I searched the airplane from top to bottom. But in spite of a concentrated effort and what I thought was a thorough inspection, I could not locate the canopy lock—and that bothered me. But I also knew there was a possibility that it had somehow fallen outside the airplane. I decided to fly the short trip to the destination airport, but on the way I performed several aerobatic maneuvers designed to dislodge such an object and cause it to travel back to the tail of the airplane. There, a transparent inspection port would allow me to search again in the most likely place for FOD to collect. That was the main purpose of the clear inspection cover.
Despite this sortie before the show followed by additional search after landing, I could not locate the missing object. As the time of my scheduled performance approached, I debated the merits of proceeding with the demonstration or canceling it. Not wanting to disappoint friends and family who had gathered to see me fly, I chose to proceed.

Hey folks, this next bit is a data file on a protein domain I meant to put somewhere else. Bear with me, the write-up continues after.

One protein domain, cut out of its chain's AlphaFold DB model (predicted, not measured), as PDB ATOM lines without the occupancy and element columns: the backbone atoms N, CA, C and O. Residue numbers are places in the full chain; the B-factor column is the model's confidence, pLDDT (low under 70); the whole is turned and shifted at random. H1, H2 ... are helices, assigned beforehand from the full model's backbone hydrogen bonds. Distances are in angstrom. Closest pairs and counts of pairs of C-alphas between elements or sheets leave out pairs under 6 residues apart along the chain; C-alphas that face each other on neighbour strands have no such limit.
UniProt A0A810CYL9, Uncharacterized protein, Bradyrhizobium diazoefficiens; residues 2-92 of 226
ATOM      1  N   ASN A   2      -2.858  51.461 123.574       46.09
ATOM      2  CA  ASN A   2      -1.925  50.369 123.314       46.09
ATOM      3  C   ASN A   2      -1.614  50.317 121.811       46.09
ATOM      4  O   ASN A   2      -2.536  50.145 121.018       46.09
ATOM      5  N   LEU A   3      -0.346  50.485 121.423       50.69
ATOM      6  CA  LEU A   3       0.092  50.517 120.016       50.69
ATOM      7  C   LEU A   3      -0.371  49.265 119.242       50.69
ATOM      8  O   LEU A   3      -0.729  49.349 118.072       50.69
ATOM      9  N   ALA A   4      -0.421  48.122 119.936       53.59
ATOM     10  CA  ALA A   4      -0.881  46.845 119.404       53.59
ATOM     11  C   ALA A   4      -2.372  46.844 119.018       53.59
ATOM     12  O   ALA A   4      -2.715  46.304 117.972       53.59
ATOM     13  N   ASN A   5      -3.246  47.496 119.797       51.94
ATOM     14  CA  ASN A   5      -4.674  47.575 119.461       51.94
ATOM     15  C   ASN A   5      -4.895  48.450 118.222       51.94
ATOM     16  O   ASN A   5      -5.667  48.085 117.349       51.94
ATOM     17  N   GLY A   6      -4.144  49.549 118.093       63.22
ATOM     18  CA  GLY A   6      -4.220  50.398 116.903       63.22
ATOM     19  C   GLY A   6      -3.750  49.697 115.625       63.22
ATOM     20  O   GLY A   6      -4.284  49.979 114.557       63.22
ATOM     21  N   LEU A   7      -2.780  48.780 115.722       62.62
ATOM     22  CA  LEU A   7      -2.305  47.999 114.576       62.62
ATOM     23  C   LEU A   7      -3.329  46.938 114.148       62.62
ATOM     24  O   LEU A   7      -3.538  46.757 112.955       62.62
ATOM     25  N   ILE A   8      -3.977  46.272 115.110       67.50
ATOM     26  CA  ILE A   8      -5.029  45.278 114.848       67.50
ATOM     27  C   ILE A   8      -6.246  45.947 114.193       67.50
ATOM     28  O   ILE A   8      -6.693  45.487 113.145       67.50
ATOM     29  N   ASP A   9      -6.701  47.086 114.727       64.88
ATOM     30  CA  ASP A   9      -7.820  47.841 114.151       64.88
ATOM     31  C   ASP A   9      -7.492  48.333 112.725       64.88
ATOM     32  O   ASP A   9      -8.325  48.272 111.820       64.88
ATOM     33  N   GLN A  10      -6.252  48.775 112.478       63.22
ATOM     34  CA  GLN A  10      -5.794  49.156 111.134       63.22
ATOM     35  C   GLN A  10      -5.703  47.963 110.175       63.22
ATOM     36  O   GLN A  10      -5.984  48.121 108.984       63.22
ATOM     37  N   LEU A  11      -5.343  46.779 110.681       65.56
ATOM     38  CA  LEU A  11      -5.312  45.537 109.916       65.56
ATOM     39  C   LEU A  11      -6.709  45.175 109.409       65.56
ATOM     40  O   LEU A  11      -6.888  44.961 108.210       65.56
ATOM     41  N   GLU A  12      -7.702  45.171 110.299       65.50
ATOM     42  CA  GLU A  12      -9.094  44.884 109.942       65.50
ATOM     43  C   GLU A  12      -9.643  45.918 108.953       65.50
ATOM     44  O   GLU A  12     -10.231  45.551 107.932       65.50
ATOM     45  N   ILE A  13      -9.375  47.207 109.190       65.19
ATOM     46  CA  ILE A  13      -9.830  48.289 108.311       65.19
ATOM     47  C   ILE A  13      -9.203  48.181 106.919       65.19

The aerobatic flight was going as planned. Then, toward the end of my demonstration, I performed a tumbling run that began from an inverted 45-degree up line. After several revolutions as the airplane’s energy bled off, I entered the appropriate controls to recover from the maneuver. I exited the series of gyroscopic maneuvers at an approximately 45-degree, nose-down attitude with the control stick seemingly locked in a forward position. I pulled but was unable to use the elevator to return the airplane to level flight.
I had read extensively on a variety of aviation subjects and remembered a description of pilots using trim and power to land in the event of elevator failure. That is precisely what I did. With the stick held firmly pulled backward in its jammed position, I controlled the attitude with pitch trim and altitude with power. I radioed the air boss to inform him of my situation, and was able to manage a firm but safe landing.
Upon exiting the Extra, I discovered the missing, fractured lock lodged in the elevator controls. Once found, it was quite easy to remove.